Re: Isolation

It’s easy to talk about SOLID principles, design patterns, testing, moral expectations, self responsibility, and any other guide lines for a better world. Sometimes it’s even easy to adhere to those ideas, to put them in practice, no matter how may times some people repeat “there wasn’t/isn’t time”.

Although, there are situations that really stand against all best practices, like big legacy products which are already on the market, used by many clients, developed by many people who are managed very strict, in order to maintain… order. Or you need to get fast on the market.

The minimum that can be done is isolation. The least you can do is to throw your code in its own corner and use it only from there, then go back to change it whenever you want, without fear, with minimum cost and risk.

Isolation

Big fan of isolation here, from code libraries to apps environments.

Code should be organized in reusable and extensible units (package, library, component), isolated from other units, the interaction between them being made on APIs well described by a contract. Also, they should be easily extensible.

Apps should live in isolated environments. I’m talking about servers, virtual machines, and containers. If different services run on the same machine, you can isolate them using containers. As such, you can safely and independently deploy, make upgrades, balance traffic, move over different machines.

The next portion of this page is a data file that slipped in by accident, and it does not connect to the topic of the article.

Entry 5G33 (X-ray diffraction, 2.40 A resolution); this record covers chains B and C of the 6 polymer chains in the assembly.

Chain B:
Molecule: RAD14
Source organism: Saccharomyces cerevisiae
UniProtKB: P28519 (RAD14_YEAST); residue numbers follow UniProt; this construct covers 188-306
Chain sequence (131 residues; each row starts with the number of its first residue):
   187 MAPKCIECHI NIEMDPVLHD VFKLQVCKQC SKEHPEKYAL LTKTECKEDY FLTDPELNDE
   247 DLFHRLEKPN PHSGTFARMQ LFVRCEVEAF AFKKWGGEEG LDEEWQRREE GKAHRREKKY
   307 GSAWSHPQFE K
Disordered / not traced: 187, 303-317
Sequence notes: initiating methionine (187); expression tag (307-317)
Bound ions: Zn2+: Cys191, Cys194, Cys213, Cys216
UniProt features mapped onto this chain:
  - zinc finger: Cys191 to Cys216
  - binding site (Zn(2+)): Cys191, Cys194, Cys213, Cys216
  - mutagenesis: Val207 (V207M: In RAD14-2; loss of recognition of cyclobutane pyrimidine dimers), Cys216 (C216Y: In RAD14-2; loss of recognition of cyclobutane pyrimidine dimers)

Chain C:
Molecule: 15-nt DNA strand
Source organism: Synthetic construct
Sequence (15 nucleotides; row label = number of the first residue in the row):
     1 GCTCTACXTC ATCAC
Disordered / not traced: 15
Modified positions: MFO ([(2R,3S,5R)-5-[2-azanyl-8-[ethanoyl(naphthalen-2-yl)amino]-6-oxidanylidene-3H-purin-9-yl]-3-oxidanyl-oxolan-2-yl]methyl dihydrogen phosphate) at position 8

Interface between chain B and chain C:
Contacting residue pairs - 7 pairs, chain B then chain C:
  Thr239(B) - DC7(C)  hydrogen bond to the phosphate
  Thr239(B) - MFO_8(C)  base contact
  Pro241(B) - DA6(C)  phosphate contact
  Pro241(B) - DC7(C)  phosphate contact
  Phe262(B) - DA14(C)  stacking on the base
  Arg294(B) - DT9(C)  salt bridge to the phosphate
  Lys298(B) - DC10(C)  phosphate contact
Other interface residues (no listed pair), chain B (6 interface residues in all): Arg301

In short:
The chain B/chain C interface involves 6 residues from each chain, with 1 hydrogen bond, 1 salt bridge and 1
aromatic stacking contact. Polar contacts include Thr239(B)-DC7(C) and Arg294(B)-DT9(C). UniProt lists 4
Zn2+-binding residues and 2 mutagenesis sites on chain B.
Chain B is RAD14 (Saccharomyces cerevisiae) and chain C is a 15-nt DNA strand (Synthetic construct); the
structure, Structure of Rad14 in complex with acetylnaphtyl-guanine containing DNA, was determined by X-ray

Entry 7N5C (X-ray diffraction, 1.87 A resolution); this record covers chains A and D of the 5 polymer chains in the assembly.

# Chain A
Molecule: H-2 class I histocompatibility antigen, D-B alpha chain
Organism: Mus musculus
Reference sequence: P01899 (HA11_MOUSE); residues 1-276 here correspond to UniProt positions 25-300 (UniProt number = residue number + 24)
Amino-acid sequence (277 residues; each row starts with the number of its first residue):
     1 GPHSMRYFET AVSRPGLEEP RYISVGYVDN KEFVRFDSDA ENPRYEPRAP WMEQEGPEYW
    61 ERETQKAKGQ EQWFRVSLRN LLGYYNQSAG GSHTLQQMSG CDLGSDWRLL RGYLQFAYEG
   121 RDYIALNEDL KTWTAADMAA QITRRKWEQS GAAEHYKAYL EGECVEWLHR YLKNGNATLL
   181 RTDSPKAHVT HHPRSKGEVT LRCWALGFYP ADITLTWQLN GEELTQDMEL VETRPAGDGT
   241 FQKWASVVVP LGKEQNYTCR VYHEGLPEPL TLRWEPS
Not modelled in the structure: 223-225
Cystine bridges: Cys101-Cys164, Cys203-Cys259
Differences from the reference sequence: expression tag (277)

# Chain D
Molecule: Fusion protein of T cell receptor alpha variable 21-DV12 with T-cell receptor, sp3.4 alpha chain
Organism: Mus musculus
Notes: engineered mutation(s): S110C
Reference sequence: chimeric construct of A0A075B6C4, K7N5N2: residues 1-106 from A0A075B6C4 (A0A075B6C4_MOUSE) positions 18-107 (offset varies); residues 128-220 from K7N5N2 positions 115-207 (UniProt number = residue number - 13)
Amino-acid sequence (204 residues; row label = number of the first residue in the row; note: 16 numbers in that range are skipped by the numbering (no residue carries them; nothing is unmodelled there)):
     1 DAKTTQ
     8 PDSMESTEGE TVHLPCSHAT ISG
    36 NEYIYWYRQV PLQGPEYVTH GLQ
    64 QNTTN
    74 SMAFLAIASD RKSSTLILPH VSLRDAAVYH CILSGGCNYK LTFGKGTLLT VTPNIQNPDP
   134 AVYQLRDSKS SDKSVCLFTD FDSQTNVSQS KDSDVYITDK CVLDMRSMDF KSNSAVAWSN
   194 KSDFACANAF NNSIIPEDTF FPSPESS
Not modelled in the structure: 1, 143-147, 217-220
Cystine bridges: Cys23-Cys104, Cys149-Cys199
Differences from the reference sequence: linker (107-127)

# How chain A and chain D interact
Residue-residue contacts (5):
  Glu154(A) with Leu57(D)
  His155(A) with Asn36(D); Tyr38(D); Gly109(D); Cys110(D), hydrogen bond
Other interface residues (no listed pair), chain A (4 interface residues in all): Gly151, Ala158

If you must work directly in the container (maybe perform some upgrade), and something goes wrong, you just restart the container from the original image.

I remember having some issues upgrading a Python package in an old production environment. The attempted upgrades just crashed. I knew the service could stay offline for a while, but I had to put it back up. As other services were running on that machine, I didn’t want to interfere with them. So I just set up a new environment for the Python app inside a Docker container, installed it from scratch, and it was up again.

Isolation also suites well legacy apps. You can just throw everything inside a container, and never be afraid of moving between machines, interfering with other services, or breaking things.